Performance Enhancements in a Frequency Hopping GSM Network

Dieter Spaar had pointed out this book some months ago when I first raised some questions regarding frequency hopping and the orthogonal nature of hopping sequences with the same HSN but different MAIO.

Last week while David Burgess was with me, he also indicated that this book was great and he unfortunately didn't think of bringing it along with him.

Meanwhile, I have immediately ordered the book and am already at something like 30% completion. It is a most interesting book to read, approaching GSM from an advanced network planning angle, with a specific focus on the effects of frequency hopping, uplink/downlink power control and DTX on the overall system performance of a GSM network.

The theoretical foundations are always put in a GSM network simulator with detailed channel model, but also actually implemented in a real-world GSM network in Denmark.

Next to all the GSM specifications with their plethora of options and operator dependent settings, this book gives a detailed (but still very technical) background on how and why an Operator would configure his network to maximize the service quality offered to his subscribers.

From the results, you can for example very clearly see that

  • frequency hopping over a cyclic sequence gives higher gain improvement than random hopping, especially if the number of channels in the mobile allocation is low
  • frequency hopping gain is very dependent on the speed at which the MS moves. At 3kph, the gain when hopping over 8 channels can be 7dB, while at 50kph the same hopping will only provide 1.5dB
  • MAIO management (using different MAIO but same HSN) for all sectors in a cell gives significant FER improvements
  • handover algorithms differ quite a bit between non-frequency-hopping and frequency-hopping networks

In the end, it seems, network planning is never about allocating your channels in a way they don't overlap. That would limit the network capacity way too much. Network planning seems to only be about averaging out the interference that cells inevitably have with each other and ensure that the quality of the system only degrades with increasing load.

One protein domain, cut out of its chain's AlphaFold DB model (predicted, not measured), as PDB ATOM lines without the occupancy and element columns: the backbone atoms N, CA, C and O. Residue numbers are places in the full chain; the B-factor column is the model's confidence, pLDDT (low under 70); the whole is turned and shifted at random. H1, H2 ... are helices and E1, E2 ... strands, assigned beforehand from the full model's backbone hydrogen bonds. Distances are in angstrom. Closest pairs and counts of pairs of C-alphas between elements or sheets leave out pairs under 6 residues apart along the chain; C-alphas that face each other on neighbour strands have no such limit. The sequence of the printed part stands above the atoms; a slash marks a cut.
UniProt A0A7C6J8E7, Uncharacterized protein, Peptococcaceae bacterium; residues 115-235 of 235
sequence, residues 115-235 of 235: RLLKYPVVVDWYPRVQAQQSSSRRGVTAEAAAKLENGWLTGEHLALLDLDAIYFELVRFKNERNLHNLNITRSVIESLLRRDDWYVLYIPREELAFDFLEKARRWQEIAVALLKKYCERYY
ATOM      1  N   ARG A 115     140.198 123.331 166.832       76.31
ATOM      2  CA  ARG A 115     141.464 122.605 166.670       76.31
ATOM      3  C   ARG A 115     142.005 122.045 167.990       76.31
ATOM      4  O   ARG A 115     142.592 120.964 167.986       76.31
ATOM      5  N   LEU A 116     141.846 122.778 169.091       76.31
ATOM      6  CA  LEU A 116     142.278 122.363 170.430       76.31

The Emperor's Codes: The Breaking of Japan's Secret Ciphers

During the last weeks, I've read the book The Emperor's Codes: The Breaking of Japan's Secret Ciphers. As you can guess from the title, the book relates to the various UK, American and Australian code breaker teams working on breaking the encrypted communication of Japan during the second world war.

There have been plenty of books about the history of breaking Germany's Enigma ciphering machine, but information on how the Japanese codes were broken so far didn't seem to be as widespread - despite the resepective archives being opened up during the last decades.

It has been a most interesting reading. As you can imagine, at that time almost nobody had a sufficient understanding of the Japanese language, not even thinking about how to encode Japanese writing into morse code.

Nonetheless, all of the Japanese merchant, diplomatic, army and navy codes have been broken during the war. And surprisingly, the Japanese never really assumed something is wrong with their actual encryption method. All they did is to replace the codebook or the additive codebook.

Also, just like in today's GSM (A5/1) crypto attacks, even back then the importance of known plaintext could not be underestimated. The verbosity of Japanese soldiers addressing a superior officer and the stereotypical nature of reports on weather or troop movements gave the cryptographers plenty of known plaintext for many of their intercepted message.

What was also new to me is the fact that the British even back then demanded that Cable+Wireless provides copies of all telegraphs through their network. And that's some 70-80 years before data retention on communications networks becomes a big topic ;)

Overall, definitely a very interesting book. I can recommend it to anyone with an interest in security, secret services, WW2 history and/or cryptography.

Reverse engineering 16-in-1 Super SIM cards

In order to support some real cryptographic authentication in OpenBSC, we have to use SIM cards with a known Ki (secret key). For cards that are issued by a real GSM operator, the Ki is only stored in the SIM and in the Authentication center of the network. Since we cannot obtain it from either of those two sources, we have to program our own SIM cards.

Unfortunately, SIM cards with privileges and/or documentation how to set Ki, IMSI and other data are not readily available on the open market. There are a couple of other solutions, though:

  • Use one of the old/cheap 6-in-1 / 16-in-1 SIM cards from the SIM cloning scene
  • Implement the GSM 11.11 SIM card spec on a programmable card such as a PIC microcontroller card or Java Card
  • Use something like the Bladox products to implement a SIM card or a SIM card proxy

The cheapest option with little R&D overhead is to use the so-called 16-in-1 SIM cards. They allow the user to set some of the interesting bits (Ki, PMLNsel, ICCID, IMSI, SMSP): Sufficient for authentication, but not sufficient for doing arbitrary tricks with the SIM.